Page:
The former No. 4 official a the Department of Justice warned that the infamous “Russia dossier” commissioned by Fusion GPS and written by a former British spy was tied to the 2016 Clinton campaign and thus likely biased.
Writing in The Hill on Wednesday, John Solomon reported that Bruce Ohr, whose wife Nellie Ohr worked at Fusion when the dossier was being commissioned and produced, “briefed both senior FBI and DOJ officials in summer 2016 about Christopher Steele’s Russia dossier, explicitly cautioning that the British intelligence operative’s work was opposition research connected to Hillary Clinton’s campaign and might be biased.”
The briefings came in July and August 2016, Solomon noted, and included the FBI deputy director (Andrew McCabe at the time), a top lawyer for then-Attorney General Loretta Lynch, and a Justice Department official later would become special counsel Robert Mueller’s top deputy.
But Ohr’s warnings about political bias in the dossier were conspicuously absent some weeks later when, in September, the FBI filed for a Foreign Intelligence Surveillance Act warrant with the secretive FISA court, which gave agents permission to begin spying on the 2016 Trump campaign for alleged “Russian collusion” to steal the election, notes Solomon, who added:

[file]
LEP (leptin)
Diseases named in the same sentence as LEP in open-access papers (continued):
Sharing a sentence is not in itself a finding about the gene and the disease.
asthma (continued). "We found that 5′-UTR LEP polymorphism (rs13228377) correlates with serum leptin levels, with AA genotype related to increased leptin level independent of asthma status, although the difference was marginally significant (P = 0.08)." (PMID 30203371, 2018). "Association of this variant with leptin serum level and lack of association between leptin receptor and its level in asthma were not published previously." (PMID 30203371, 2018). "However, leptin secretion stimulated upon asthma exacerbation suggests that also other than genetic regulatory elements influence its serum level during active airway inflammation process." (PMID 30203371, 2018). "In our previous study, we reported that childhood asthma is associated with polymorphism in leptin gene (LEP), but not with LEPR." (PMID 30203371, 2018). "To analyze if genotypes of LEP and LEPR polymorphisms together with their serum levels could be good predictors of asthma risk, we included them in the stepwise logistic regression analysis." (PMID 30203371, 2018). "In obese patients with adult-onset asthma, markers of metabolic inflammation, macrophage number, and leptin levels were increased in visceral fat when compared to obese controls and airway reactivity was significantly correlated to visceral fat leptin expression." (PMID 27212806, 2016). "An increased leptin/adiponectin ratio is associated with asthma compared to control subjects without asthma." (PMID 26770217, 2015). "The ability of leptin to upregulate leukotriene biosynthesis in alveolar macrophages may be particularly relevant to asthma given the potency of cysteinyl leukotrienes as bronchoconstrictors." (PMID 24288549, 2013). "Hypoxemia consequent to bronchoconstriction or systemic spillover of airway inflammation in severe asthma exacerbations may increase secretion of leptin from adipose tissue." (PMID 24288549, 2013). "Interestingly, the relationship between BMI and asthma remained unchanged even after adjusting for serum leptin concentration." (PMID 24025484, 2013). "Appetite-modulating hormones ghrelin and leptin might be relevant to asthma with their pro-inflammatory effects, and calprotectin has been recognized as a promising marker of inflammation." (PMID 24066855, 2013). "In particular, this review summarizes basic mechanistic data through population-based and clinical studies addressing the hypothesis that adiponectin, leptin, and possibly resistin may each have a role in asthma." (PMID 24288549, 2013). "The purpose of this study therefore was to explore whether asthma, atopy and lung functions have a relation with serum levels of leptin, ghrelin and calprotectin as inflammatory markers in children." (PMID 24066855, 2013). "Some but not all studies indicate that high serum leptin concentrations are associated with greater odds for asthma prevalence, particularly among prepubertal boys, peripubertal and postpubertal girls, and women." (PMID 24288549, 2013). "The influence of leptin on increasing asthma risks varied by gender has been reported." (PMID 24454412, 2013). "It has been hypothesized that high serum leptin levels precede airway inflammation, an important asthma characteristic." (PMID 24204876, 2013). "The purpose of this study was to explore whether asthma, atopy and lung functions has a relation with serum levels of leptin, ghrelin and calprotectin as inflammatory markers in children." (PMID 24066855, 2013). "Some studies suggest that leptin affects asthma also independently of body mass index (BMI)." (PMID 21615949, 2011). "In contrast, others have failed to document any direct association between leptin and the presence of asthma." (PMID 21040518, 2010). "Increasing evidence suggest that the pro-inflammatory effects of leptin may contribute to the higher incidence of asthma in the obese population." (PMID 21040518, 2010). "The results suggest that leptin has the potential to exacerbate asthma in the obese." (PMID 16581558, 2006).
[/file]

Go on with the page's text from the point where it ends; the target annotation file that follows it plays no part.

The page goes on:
Ohr’s activities, chronicled in handwritten notes and congressional testimony I gleaned from sources, provide the most damning evidence to date that FBI and DOJ officials may have misled federal judges in October 2016 in their zeal to obtain the warrant targeting Trump adviser Carter Page just weeks before Election Day.
They also contradict a key argument that House Democrats have made in their formal intelligence conclusions about the Russia case.